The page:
Agency: Federal Wild Salmon Plan Inadequateby Staff
The Idaho Statesman, January 2, 2004
But report indicates progress has been made in recovery
SEATTLE -- A federal plan to save wild salmon in the Snake and Columbia rivers is falling short, the National Marine Fisheries Service says.
But the agency believes problems can be fixed.
The conclusion results from the first of three reviews on the 10-year plan developed under the Clinton administration. The other two are scheduled for 2005 and 2008.
Adoption of the plan headed off a decision to breach the four lower Snake River dams in eastern Washington to let the river flow more naturally.
Conservationists maintain the dams still must come down. But in August, President Bush said his administration would work to improve salmon runs while retaining the four dams.
“We´re making good progress,” regional fisheries service director Bob Lohn said, but “it´s not as fast as expected. There´s still room for improvement, but given a more realistic schedule, we believe the agencies can complete the progress they committed to make.”
The report reviewed efforts by the U.S. Army Corps of Engineers and the Bureau of Reclamation, which operate large dams on the two rivers, and the Bonneville Power Administration, which markets the hydroelectricity the dams produce.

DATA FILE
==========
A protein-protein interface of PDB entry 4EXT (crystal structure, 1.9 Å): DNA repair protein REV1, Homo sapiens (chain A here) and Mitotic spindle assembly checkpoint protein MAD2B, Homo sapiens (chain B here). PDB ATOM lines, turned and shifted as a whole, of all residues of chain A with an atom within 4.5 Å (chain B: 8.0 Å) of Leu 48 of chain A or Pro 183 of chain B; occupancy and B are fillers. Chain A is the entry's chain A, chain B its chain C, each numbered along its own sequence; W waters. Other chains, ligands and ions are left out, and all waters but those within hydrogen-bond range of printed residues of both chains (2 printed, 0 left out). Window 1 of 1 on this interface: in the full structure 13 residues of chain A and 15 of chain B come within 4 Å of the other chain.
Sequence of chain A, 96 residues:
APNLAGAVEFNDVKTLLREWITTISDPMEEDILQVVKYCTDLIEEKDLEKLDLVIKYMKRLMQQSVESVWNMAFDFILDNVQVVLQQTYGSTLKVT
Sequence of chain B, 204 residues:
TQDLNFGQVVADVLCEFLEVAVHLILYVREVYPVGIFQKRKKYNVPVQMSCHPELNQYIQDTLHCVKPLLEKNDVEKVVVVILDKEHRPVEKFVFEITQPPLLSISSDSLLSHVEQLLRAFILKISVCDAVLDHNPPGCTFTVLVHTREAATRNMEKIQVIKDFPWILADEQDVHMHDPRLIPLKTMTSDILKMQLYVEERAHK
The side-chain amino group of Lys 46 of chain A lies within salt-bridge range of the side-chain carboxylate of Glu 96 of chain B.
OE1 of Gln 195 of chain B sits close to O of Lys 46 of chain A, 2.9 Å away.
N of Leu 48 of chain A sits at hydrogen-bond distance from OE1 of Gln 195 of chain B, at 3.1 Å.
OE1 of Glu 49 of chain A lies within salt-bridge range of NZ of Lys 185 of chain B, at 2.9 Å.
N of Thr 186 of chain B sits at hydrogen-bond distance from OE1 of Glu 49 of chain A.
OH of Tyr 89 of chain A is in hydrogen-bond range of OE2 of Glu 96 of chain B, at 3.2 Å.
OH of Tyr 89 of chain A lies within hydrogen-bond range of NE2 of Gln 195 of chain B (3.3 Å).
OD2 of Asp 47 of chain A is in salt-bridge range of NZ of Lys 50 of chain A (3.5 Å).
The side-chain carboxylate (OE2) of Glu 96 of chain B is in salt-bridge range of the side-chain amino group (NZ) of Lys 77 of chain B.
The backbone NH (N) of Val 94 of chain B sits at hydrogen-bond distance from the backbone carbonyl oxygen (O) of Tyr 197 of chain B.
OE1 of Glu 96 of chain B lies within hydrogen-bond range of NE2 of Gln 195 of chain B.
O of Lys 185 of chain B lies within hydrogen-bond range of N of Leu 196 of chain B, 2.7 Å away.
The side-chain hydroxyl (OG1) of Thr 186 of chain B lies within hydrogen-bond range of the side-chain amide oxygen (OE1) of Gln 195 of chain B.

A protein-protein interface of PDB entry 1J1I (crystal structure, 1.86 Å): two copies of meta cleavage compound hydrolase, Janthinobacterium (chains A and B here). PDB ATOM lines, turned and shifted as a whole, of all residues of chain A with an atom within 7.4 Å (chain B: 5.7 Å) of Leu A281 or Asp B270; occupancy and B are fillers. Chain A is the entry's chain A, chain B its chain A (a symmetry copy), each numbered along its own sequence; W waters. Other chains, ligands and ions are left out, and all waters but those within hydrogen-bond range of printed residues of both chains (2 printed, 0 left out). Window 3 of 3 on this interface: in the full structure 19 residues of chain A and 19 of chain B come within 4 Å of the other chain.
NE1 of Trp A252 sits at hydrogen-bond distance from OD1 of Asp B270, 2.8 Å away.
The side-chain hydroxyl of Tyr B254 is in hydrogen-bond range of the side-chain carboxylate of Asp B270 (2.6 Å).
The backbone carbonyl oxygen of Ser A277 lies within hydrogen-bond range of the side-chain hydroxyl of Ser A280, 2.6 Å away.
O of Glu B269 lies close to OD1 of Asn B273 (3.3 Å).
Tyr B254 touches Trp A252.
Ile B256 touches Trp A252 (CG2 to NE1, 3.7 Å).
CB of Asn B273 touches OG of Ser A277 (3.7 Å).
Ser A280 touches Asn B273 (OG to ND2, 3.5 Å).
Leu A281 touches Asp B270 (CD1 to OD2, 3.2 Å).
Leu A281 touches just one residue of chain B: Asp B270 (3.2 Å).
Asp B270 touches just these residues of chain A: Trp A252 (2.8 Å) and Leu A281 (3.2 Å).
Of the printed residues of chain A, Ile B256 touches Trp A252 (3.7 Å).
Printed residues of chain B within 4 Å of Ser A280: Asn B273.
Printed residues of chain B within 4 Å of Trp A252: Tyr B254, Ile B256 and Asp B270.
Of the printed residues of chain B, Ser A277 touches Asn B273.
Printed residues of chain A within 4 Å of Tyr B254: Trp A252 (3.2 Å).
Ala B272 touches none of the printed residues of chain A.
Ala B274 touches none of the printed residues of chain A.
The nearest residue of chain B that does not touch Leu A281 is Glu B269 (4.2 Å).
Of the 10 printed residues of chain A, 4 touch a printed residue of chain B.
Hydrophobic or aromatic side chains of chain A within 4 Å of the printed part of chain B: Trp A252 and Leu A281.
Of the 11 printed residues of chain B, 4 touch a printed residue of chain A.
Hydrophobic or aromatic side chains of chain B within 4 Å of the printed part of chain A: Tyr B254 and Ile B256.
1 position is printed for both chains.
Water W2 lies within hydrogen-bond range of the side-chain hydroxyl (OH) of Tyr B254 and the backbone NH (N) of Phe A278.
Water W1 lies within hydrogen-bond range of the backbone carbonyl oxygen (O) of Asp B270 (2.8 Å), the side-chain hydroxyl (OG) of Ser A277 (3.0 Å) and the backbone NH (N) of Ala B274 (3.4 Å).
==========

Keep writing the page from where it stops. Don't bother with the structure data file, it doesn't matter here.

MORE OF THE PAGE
The rivers´ stocks of salmon, which are protected under the Endangered Species Act, are at a fraction of their historic levels. Cyclical ocean conditions in recent years have helped them rebound significantly, giving the agencies some breathing room, Lohn said.
The report, issued last week, drew criticism from environmentalists, who have already won a court order for the government to redraft the recovery plan. The new version is due in June.
“You have an inadequate one that is not being adequately implemented, and that spells trouble,” said Rob Masonis of American Rivers in Seattle. “It relies on voluntary, unspecified actions that are going to happen sometime down the road.”
He did credit the fisheries service for candidly assessing the plan´s progress.
The dams are a deadly obstacle to young salmon migrating to the ocean because of their spinning metal blades, poisonous gases and water-pressure changes. To save the fish, dam managers collect about 80 percent of the salmon and barge them around the dams.
But scientists have found that many of the transported salmon later die, probably because of stress or disease in the barges.
“There´s nothing out there to suggest that you can recover wild Snake River salmon stocks to harvestable, self-sustaining levels without dam removal,” Masonis said.
Dam removal would raise the cost of generating power and prevent barges from carrying grain and other goods from ports as far upstream as Lewiston.
To avoid that, the Clinton administration laid out the program to boost salmon stocks by improving river conditions, limiting salmon harvest and modifying hatchery operations so wild stocks are not overwhelmed and their gene pool damaged.
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